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DW protests jamming of broadcasts

International television and radio broadcasts to the Middle East have been disrupted recently. DW Director-General Erik Bettermann has protested against these acts of censorship.

Various Western television and radio programs transmitted to the Middle East have been disrupted intentionally, according to some Western broadcasters.

"The deliberate and intermittent interference that began earlier this week is coming from Syria," a spokesperson for the French satellite provider Eutelsat told the AFP news agency.

The disruptions have affected BBC, Voice of America and DW programming and are being blamed on state censorship.

DW: Iran behind the action

DW is blaming Iran for the disruption. Following another jamming incident on Thursday morning, DW director-general Erik Bettermann accused Iran of repeated efforts to jam satellite broadcasts from reaching an Iranian audience and said DW was joining forces with the other broadcasters to issue a protest resolution.

The BBC has confirmed that its BBC World Service broadcasts for TV and radio as well as BBC Arabic television channels had been disrupted. A spokeswoman condemned the action as an attack on free access to news and information and a "blatant violation of international regulations concerning the use of satellites."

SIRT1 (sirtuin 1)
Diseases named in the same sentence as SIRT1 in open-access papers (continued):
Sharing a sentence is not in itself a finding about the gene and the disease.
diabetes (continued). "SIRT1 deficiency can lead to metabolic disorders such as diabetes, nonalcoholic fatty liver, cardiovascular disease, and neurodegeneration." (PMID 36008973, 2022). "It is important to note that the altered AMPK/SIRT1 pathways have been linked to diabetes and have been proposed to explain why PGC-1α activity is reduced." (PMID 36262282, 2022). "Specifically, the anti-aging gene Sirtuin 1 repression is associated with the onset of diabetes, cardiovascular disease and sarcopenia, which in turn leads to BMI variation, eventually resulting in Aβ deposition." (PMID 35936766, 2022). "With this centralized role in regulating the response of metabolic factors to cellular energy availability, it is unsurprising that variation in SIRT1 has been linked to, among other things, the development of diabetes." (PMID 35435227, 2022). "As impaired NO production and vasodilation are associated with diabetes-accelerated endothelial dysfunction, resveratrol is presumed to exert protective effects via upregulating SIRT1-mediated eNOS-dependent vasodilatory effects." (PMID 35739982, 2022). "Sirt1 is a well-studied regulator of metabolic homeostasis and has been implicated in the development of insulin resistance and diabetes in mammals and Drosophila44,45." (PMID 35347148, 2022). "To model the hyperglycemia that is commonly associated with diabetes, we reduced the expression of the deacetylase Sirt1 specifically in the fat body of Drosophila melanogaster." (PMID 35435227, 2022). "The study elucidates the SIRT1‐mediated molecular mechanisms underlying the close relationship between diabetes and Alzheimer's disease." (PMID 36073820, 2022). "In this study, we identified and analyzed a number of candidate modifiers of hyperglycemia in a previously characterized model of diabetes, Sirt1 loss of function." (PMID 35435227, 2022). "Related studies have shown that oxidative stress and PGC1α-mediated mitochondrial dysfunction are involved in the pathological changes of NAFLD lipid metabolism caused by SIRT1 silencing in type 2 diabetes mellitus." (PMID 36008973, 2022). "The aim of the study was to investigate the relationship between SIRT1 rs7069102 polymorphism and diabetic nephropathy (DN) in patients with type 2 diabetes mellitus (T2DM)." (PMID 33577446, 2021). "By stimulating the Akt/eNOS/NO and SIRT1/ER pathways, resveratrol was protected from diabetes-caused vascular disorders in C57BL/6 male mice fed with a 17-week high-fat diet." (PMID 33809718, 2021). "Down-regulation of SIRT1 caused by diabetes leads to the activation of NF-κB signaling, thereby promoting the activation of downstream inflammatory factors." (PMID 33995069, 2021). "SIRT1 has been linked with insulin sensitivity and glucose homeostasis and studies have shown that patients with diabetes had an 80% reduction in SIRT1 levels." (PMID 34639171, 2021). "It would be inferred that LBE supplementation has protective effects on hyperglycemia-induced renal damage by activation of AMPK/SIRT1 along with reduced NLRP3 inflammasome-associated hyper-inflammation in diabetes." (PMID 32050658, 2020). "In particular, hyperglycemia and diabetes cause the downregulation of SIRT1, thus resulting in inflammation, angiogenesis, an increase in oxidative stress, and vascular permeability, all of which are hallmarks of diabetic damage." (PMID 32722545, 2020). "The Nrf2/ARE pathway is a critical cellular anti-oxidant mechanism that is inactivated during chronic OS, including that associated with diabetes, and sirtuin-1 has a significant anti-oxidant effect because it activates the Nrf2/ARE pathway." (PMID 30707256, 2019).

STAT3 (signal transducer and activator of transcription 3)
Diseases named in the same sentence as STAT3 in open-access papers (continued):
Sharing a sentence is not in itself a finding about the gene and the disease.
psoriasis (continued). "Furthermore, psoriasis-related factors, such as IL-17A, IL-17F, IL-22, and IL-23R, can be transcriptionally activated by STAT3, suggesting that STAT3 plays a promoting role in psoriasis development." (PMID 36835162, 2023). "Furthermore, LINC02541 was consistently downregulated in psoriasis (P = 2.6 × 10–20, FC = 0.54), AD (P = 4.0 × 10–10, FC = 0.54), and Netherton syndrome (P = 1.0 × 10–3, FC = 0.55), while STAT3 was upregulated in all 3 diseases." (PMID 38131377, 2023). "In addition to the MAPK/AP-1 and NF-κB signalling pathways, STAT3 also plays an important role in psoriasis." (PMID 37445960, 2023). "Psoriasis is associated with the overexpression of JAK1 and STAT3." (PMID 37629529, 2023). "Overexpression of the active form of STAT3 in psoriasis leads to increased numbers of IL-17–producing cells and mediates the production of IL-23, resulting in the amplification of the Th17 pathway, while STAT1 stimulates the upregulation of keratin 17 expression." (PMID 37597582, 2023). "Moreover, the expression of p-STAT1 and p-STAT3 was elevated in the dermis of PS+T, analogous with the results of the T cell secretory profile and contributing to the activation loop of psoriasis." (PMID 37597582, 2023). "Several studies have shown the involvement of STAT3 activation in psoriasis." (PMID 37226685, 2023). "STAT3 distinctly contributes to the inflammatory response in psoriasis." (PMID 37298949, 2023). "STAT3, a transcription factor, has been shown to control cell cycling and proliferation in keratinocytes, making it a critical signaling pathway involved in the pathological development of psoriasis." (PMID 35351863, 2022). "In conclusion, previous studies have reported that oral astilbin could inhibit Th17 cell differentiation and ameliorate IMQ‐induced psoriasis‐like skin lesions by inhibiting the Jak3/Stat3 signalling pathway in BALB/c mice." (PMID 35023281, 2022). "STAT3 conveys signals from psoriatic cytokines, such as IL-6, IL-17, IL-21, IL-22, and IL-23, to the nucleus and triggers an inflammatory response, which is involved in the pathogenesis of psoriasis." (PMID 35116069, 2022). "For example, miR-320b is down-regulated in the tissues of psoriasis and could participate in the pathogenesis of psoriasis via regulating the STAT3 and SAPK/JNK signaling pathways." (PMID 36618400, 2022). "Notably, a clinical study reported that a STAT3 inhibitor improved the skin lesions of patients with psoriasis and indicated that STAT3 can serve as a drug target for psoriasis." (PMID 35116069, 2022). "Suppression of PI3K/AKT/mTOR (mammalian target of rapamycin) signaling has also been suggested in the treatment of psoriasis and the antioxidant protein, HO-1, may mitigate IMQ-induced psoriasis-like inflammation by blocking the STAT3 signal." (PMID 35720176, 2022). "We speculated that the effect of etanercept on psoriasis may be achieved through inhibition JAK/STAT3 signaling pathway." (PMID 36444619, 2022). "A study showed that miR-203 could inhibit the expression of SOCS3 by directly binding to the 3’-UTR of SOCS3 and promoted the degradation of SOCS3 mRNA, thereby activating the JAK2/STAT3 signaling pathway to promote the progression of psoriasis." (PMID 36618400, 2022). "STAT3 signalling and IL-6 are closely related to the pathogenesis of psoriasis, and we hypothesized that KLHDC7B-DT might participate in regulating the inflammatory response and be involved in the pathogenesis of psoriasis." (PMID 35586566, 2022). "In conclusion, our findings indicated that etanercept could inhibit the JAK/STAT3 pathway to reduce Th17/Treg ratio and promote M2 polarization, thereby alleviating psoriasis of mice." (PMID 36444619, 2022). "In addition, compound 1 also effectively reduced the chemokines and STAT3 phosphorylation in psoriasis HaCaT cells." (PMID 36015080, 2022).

Eutelsat blocks Iranian transmissions

The disruption of programming follows the removal of 19 Iranian radio and television channels' broadcasting frequencies from Hot Bird satellites on Monday.

Eutelsat said its decision was based on a new round of EU sanctions against Tehran, which also target the Iranian broadcaster IRIB.

"[British satellite provider] Arqiva and Eutelsat have jointly agreed to terminate broadcasts of channels belonging to the Islamic Republic of Iran Broadcasting (IRIB) via Eutelsat's Hot Bird satellites," Eutelsat said in a statement on Monday.

EU foreign ministers had agreed on Monday to introduce new financial and trade sanctions on Iran aimed at forcing it to resume talks on its nuclear program. The EU – alongside the United States and Israel – believes Iran is seeking to develop nuclear weapons, an allegation Tehran denies.

mm, rg / slk (AFP, DW, Frankfurter Allgemeine Zeitung)